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About Asodakan

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  1. 3 years later and it's still kicking! It hosts a 460 now as well... i've only had to replace the power supply 3 times lol Otherwise it was good for playing League and Minecraft and made for an excellent workhorse computer for work from home (remote tech support), but I've since pieced together a better system and given this one to my gf haha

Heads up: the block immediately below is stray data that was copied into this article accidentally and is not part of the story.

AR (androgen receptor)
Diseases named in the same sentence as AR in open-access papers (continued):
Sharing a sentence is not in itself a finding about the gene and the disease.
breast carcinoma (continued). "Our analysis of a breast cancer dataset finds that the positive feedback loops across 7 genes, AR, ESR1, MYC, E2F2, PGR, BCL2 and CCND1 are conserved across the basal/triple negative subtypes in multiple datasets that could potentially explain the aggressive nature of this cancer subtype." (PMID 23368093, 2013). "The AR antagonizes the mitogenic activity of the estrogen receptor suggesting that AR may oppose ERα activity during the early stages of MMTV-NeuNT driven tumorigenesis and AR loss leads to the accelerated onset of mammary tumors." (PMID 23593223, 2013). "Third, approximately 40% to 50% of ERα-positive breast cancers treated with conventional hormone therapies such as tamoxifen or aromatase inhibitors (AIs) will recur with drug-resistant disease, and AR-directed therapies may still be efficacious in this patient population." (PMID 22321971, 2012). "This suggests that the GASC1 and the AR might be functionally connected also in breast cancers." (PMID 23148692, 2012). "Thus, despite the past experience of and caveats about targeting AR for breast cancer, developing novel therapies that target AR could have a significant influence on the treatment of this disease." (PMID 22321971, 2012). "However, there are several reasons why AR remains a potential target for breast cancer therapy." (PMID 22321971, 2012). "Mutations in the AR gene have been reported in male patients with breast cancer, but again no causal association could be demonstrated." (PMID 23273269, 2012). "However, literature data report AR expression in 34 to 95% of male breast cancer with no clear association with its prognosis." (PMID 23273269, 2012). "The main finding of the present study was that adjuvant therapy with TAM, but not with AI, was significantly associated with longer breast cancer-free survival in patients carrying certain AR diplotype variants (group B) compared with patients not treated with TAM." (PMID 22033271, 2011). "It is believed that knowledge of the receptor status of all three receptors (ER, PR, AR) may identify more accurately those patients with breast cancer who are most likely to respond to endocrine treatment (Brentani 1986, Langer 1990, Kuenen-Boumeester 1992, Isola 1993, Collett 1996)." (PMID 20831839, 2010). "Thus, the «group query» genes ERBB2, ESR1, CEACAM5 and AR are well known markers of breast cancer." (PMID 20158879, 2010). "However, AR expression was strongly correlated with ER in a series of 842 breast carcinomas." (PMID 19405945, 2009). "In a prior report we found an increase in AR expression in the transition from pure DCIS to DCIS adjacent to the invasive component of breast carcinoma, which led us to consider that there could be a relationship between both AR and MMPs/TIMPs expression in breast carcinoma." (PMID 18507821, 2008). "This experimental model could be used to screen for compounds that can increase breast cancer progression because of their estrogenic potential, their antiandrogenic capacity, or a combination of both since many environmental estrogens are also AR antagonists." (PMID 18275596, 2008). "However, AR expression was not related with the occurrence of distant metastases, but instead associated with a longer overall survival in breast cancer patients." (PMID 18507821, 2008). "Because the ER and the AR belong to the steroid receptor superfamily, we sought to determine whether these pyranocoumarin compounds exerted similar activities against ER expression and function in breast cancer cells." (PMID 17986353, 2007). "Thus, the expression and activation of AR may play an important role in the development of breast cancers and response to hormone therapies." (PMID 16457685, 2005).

2. Long story short: I live in a small city with no true computer part store (closest thing to one is a Best Buy). I just happened to be in Austin for a work related reason, and decided to check out the nearby Fry's Electronics. It was my first time in a computer part store like that and I was like a kid in a candy shop! I have been wanting to build a gaming machine for a while now, but mostly just for the hobby of building the machine rather than gaming (which is the same reason I haven't been able to justify shelling out a grand or two into a hardcore machine). Anyway, the store I was at had a lot of cheap parts and sales on pretty much everything. I got the motherboard and APU as a bundle for $78.96, 8GB 2133Mhz for $49.99, and 120gb SSD for $45. I didn't buy a case since the board was so small I figured I could retrofit it into one of the OLD Dell computer cases I have stored away...after drilling out rivets and attempting to drill my own standoff holes I realized that totally wasn't going to work. I also didn't get a PSU because I planned on recycling one out of the Dells I had. This is where I lucked out, my roommate apparently had an old custom build that bit the dust and had thrown out most of the components except the case and PSU (which is nothing fancier than a 600W Thermaltake). I bought those two from him for $60 despite the case being monstrous especially compared with the Micro-ATX board I installed in it. Altogether this build cost me $233.95 with no networking capability (I actually ended up purchasing AC1900 wireless card for $90, but $20 would have been enough for like an N300 for basic connectivity).